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New Data At ERA-EDTA Show Mimpara(R) (Cinacalcet) Improves Management Of Secondary Hyperparathyroidism In Daily Clinical Practice

July 18, 2017

Amgen (Europe) GmbH announced results from the Evaluation of the Clinical Use of Mimpara in Haemodialysis and Peritoneal Dialysis Patients, an Observational Study (ECHO) at the European Renal Association - European Dialysis and Transplant Association (ERA-EDTA) congress. Data show that a higher percentage of dialysis patients with secondary hyperparathyroidism (SHPT) achieved and maintained National Kidney Foundation Kidney Disease Outcomes Quality Initiative (KDOQITM) targets with Mimpara® (cinacalcet), compared to their previous treatment (vitamin D sterols and phosphate binders). In addition, data also show that Mimpara effectively controls SHPT regardless of whether patients were receiving concomitant vitamin D.

"The achievement and maintenance of KDOQI targets is desirable for achieving optimal SHPT patient management. For the first time, these new final data demonstrate cinacalcet's effectiveness in daily clinical practice, confirming that improvements seen with cinacalcet in randomised clinical trials can be reproduced in the clinic," said Doctor Neil Ashman, consultant nephrologist and honorary senior lecturer, Renal Unit, Barts and the London NHS Trust, London, UK.

Results from this pan-European observational study demonstrate that a higher percentage of SHPT patients (n=1865) achieved and maintained KDOQI targets for all four parameters - parathyroid hormone (iPTH), phosphorus (P), calcium (Ca) and calcium phosphorus product (Ca x P) - for up to 12 months following initiation of Mimpara, compared to their previous treatment (standard care: vitamin D sterols and phosphate binders). KDOQI targets include iPTH 150-300 pg/ml, 3.5-5.5 mg/dl, Ca 8.4-9.5 mg/dl, Ca x P About SHPT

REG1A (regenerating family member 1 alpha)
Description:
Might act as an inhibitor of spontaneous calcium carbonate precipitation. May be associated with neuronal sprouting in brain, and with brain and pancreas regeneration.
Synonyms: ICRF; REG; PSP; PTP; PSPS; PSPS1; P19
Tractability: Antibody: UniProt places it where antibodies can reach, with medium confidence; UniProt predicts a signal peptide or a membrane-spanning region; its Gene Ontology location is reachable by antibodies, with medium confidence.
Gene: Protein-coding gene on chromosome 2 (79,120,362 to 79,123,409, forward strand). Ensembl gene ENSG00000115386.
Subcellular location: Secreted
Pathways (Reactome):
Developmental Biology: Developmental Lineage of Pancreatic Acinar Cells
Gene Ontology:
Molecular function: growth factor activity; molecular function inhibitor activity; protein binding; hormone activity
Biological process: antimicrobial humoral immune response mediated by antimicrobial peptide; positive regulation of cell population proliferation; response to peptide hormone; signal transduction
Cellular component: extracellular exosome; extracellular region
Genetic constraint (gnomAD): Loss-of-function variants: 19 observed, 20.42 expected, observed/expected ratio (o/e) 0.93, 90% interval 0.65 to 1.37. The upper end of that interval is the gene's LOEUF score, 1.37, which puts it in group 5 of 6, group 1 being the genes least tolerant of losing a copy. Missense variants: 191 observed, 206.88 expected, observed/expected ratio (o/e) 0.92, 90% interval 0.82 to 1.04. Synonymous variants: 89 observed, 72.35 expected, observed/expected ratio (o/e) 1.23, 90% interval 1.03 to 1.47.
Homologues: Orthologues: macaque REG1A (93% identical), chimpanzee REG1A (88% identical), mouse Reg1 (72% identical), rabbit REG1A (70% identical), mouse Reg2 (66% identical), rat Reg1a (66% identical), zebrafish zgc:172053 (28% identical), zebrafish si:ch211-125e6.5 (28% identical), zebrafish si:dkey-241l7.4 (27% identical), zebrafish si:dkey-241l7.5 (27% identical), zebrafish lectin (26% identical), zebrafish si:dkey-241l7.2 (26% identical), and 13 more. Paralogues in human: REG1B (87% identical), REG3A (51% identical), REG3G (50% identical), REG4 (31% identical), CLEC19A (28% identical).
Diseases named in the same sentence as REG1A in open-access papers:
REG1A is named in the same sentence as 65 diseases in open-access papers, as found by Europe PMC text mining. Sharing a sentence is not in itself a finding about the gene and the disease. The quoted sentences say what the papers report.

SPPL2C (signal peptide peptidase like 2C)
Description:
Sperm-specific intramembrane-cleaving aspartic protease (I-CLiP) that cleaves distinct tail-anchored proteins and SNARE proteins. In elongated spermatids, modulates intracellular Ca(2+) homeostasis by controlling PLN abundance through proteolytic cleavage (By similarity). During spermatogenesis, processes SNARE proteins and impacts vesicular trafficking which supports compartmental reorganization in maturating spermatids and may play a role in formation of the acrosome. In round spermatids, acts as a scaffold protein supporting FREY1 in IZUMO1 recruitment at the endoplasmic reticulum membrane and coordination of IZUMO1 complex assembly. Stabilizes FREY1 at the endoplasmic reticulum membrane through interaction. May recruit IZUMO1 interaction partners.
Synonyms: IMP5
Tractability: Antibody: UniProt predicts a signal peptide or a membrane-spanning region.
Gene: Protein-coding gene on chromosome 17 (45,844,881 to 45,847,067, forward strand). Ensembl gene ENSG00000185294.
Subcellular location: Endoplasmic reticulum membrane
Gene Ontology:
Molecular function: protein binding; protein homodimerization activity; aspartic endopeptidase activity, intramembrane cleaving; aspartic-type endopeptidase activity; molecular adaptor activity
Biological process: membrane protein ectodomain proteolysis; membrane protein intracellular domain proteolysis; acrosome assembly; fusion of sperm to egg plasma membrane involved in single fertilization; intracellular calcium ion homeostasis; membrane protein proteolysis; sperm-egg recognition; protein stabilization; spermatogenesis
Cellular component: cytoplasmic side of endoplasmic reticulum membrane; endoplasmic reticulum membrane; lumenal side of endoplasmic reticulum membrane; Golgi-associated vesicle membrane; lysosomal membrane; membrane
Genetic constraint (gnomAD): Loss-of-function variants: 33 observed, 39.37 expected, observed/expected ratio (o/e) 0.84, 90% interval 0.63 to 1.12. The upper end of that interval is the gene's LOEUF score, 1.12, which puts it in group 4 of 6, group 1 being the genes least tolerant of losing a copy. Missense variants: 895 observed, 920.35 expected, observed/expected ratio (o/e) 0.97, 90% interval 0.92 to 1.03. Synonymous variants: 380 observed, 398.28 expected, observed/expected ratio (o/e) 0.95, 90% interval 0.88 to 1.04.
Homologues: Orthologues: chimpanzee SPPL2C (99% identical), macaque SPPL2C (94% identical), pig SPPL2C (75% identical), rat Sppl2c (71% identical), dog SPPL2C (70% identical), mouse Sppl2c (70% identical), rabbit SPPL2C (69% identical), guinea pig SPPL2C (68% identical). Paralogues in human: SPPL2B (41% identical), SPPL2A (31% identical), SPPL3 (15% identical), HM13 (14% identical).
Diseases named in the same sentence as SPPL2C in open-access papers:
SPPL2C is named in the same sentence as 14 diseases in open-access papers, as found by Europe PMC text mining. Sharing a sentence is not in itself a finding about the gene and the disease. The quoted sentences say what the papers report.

Secondary hyperparathyroidism (SHPT) is a metabolic disorder that develops in chronic kidney disease (CKD) patients on dialysis and results in increased secretion of parathyroid hormone (PTH), which may lead to bone disease, bone pain and fractures, cardiovascular and soft tissue calcification and parathyroid hyperplasia.

Patients develop SHPT as their kidneys fail because their ability to excrete phosphorus and produce active vitamin D diminishes, leading to a fall in blood calcium levels. Additionally, a low level of calcium results in stimulating the parathyroid gland to secrete more PTH in an attempt to normalise blood levels of calcium. Over time, continuous PTH secretion leads to excessive growth of the parathyroid gland, high levels of PTH, calcium and phosphorus, and HPT complications including bone disease and soft tissue and vascular calcification, which increases the risk for cardiovascular events.

The majority of an estimated 324,000 CKD patients on dialysis in Europe suffers from some degree of SHPT. According to the Dialysis Outcomes and Practice Patterns Study (DOPPS) 26 percent of CKD patients on dialysis throughout the world had PTH levels above the KDOQI guidelines (